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The Time for Tariff Reform Is Now
February 14, 2020



The Time for Tariff Reform Is Now

Now that USMCA approval is in the rear-view mirror, it is time for Congress to take on the difficult question of finding an appropriate balance in tariff authority between the Congress and the executive branch.

During the past two years we have seen a vivid display of Congress abdicating too much power to the executive branch in setting tariff policy. Although Article I of the U.S. Constitution gives clear authority to Congress over tariff levels, some of this authority has been delegated to the President throughout the years, especially in relation to national emergencies, national security threats and combating unfair trade.

However, the President has misused this delegation of authority to increase tariffs on almost 20% of all imports. Many of these tariff increases were as much as 10 fold the level of the tariffs that had existed on those items previously. Collections have increased dramatically, so much so that in its latest Travel and Trade Report, CBP reported that tariffs collected last year were 70% higher than the prior year. Almost all of that is a result of tariff actions taken by the Administration under the authority granted in Sections 201, 301 and 232.





It is important to remember that tariffs are taxes -- on consumers, on manufacturers that use imported inputs and on the American economy as a whole. While they may be appropriate policy tools in some circumstances, their overuse has the same impact as higher income taxes or sales taxes. It is not surprising, therefore, that these tariffs, and the retaliatory measures other countries have taken as a result, have been enormously consequential to companies around the country. What is most remarkable about these tariffs is that they have been implemented with little assessment by the Administration, Congress or any independent bodies on the broader effects they would have on our businesses, consumers, or our overall capabilities to compete in the world economy.

Admittedly, Congress isn't really the appropriate institution to deal with every single situation where you might have the need for temporary or conditional use of the tariff authority. That is why historically Congress has delegated considerable authority to liberalize trade and to address unfair trade practices to the executive branch (TPA, countervailing and anti-dumping laws, IEEPA, etc). But to remove the constitutionally-recognized body for setting tariff levels completely from the equation is a major mistake. We believe that in delegating such authority, members of Congress are still entitled, both by statute and by the history of congressional-executive relations, to expect that meaningful consultations between the two branches will occur prior to raising tariffs.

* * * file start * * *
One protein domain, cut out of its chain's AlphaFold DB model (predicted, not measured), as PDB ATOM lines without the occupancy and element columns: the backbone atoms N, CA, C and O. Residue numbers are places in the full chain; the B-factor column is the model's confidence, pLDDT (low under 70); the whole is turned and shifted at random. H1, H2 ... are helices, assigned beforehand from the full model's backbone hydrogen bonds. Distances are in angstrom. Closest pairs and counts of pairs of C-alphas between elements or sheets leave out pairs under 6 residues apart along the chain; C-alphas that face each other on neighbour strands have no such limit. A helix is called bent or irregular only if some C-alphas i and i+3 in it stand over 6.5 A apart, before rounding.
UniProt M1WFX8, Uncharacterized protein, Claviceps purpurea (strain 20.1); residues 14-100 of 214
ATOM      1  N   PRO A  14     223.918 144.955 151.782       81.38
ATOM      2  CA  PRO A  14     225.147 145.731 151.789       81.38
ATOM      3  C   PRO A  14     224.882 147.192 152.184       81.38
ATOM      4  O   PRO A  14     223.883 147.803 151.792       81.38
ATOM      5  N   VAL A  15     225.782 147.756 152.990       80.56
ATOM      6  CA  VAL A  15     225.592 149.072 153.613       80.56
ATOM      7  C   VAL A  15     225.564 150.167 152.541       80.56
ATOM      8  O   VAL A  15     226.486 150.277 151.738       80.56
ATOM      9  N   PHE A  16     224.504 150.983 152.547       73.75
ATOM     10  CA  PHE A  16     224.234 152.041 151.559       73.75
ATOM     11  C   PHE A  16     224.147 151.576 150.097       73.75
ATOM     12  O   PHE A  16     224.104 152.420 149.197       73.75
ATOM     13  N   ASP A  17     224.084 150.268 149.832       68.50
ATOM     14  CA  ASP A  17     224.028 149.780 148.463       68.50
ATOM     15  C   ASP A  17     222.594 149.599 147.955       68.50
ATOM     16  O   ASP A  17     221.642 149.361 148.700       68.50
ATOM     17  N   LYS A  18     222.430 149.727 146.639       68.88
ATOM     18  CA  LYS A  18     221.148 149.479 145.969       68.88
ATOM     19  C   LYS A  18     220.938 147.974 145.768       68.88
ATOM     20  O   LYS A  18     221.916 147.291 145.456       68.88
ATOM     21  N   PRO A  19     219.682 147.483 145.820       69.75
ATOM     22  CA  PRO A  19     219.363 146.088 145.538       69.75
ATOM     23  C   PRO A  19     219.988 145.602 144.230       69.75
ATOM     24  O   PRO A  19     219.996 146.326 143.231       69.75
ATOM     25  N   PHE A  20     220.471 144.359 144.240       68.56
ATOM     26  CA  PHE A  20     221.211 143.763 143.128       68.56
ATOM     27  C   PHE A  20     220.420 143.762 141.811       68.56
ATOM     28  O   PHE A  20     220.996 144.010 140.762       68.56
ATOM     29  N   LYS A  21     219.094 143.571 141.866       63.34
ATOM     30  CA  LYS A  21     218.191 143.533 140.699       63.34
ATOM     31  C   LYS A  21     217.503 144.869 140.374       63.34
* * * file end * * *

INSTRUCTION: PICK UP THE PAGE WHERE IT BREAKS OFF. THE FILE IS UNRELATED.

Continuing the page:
Given the emergence of tariffs as the single most significant mechanism for restructuring U.S. trade relations and impacting domestic production, we strongly advocate for a robust congressional review of this policy to clarify the circumstances in which executive action is justified under these statutes and to introduce appropriate congressional review prior to implementation.

To this end, the NFTC leads a coalition of industry associations calling for effective tariff reform legislation that we believe must include the following key elements:

First - a tariff reform bill should be broad in scope rather than achieving only piecemeal reform and should cover all statutes granting Presidents tariff authority that don't already have adequate definitions and limits.

Second - there needs to be a statutory requirement for congressional review and approval that includes an assessment of the economic effects of the action.

Third - tariffs must sunset over time, ensuring that these authorities do not become an excuse for permanent protection.

Fourth - the national security authority needs to be revised using a proper definition of national security that prevents the statute from being used to protect U.S. industry for economic rather than security reasons. Section 201 of the Trade Act sets forth an elaborate procedure for giving industries temporary relief when they suffer serious injury from increased import competition. It's limited in time and it requires a determination of injury by an independent body.

And finally, Congress should make procedural changes to the 232 statute to ensure that, when deemed necessary, these extraordinary tariff measures are fairer, more transparent, and that they have meaningful, predictable and affordable exclusion procedures for products that consuming industries cannot source domestically.

The tariffs imposed under the Presidentís tariff authority over the past two years have disproportionately affected small and medium-sized companies and created unprecedented levels of uncertainty for U.S. businesses who depend on international supply chains to remain competitive. The measures proposed above would make it easier for U.S. businesses of all sizes to participate in the process and to prepare for the consequences of tariff actions.

Our country relies on a delicate balance between the branches. When it comes to trade policy, that balance seems to be broken. The time for Congress to reassert its power is now. Our companies depend on it.

-- Rufus Yerxa, President, NFTC.

This piece was adapted from remarks delivered at Representative Stephanie Murphy's Congressional Trade Series: The Role of Congress in Trade and Tariff Policy